This entire article is one large assertion followed by flimsy support after another.

I think "credit card debt" implies they aren't paying it off at the end of each month. Also in the article, it says the average credit card debt is 6,506, this is more than the typical American can afford to pay down on their credit card each month.

> I think "credit card debt" implies they aren't paying it off at the end of each month.

Maybe in the context of this article, but that's not what it logically means.

Are they considering all credit as debt? I don't think credit that gets its full balance payed on time is debt. Once you pay interest on a balance it becomes debt.

Your definitions don't match conventional understanding.

They absolutely do. An interest-free loan that you know you will pay off on time is only "debt" academically. It's just shuffling money between accounts, effectively. After each credit card purchase, in theory, you could log in to your online banking and pay off the balance immediately with cash you have on hand in another account. You could do that even before the purchase transitions from pending to posted to your account. Basically, you're not in debt.

You're "in debt" when your liabilities exceed your assets. You have negative equity, and so these debts are claims against your future income.

That's what "in debt" means, in a nutshell: your future income belongs to someone else.

If we are going to write a story about how some population segment is "in debt", but we label everyone as "in debt" if they have any credit card balance, that is blatantly dishonest.

You are 'in debt' to the credit card company. They're 'in credit' to you. That's why they're called a 'credit' card company. When you spend your credit you're creating debt. When you pay your card off you're paying off debt.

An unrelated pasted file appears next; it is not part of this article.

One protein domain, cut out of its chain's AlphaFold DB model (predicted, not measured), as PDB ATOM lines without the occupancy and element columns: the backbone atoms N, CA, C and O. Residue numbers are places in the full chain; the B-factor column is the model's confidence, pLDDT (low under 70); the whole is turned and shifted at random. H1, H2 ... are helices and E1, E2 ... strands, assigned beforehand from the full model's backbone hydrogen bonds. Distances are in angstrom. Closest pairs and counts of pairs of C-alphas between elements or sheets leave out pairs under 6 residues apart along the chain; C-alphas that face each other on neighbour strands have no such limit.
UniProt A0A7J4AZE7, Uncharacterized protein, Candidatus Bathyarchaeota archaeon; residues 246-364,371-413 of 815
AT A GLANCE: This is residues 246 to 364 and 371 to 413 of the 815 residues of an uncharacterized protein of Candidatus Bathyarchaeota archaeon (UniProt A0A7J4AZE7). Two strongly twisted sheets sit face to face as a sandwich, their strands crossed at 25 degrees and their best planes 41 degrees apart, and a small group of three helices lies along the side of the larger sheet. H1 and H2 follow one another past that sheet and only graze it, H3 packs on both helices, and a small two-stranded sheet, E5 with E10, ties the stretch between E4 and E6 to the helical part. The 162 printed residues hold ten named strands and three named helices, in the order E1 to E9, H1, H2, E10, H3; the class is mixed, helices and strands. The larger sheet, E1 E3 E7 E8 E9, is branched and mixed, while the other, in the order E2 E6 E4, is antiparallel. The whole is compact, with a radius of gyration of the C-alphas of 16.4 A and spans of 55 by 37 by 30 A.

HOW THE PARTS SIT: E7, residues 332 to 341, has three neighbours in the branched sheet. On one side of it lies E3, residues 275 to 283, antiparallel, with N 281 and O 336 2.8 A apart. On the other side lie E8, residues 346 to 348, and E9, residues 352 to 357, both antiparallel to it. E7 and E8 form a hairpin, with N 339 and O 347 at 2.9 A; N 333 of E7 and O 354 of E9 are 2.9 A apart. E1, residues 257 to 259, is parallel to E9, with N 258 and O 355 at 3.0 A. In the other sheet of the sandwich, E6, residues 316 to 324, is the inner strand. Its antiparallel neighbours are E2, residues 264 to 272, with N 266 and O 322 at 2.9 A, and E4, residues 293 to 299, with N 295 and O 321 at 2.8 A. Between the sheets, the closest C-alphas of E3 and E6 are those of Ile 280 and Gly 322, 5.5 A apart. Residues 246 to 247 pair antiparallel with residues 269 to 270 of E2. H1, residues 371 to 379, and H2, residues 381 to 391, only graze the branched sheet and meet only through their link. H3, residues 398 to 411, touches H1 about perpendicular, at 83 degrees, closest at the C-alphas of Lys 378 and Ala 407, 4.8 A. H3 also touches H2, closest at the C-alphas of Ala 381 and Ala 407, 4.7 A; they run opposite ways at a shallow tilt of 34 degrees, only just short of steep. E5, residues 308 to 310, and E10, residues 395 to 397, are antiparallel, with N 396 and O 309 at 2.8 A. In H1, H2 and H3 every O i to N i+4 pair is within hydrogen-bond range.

"In debt to X" is not "in debt"; it's not how language works.

"In debt" is a loaded phrase which means that the interests against you exceed your assets. It's a common term, for which the more formal word is "deficit".

That's the interesting thing if you want a story on lots of people being in some kind of financial strain.

A temporary loan purely for transactional or cash flow convenience does not represent any sort of financial strain.

Well that doesn't tell me much of anything, but I love that sentence.

Credit is having the ability to obtain debt. Once you use the credit, you have debt, regardless of when or if you pay it off.

You're not in debt if at all times while you are using this credit, you actually have the cash to pay it off.

Then you're using credit for convenience, not as a loan because you don't have money.

People using crdit strictly for convenience, always paying their bill within the interest-free grace period, are not in debt (on account of that credit card).

Even people with significant loans are not necessarily in debt. If you borrowed $300K to buy a $400K home that is now worth $500, you still have a loan, but that is offset by equity in the property. It's not the same as borrowing to buy food, which is consumed and gone.

Is this fact? Because my intuition is making me believe you're wrong.

If you're successfully paying off your CC, then what are you paying off if it's not debt?

IMO, to be in someone's debt means you have to pay them back, which is regardless of what cash you have.

Are you trying to say that if I borrow money from someone and I actually have the cash to pay them back, then I'm not actually in their debt?

"in someone's debt" is not the same as "in debt".

"In debt" is a loaded term which actually refers to a deficit situation, rather than the mere existence of loans. If we say, "OMG, X% of Americans are in debt", the reasonable interpretation is that are under financial strain due to actually running a deficit, not that some of them owe their friend ten bucks for yesterday's lunch because they forgot their wallet at the office.

I don't know, but one of these two things is not a useful metric for what this article is trying to claim.

In fact, there are several cards that give extra points or cash back when used at grocery stores and gas stations.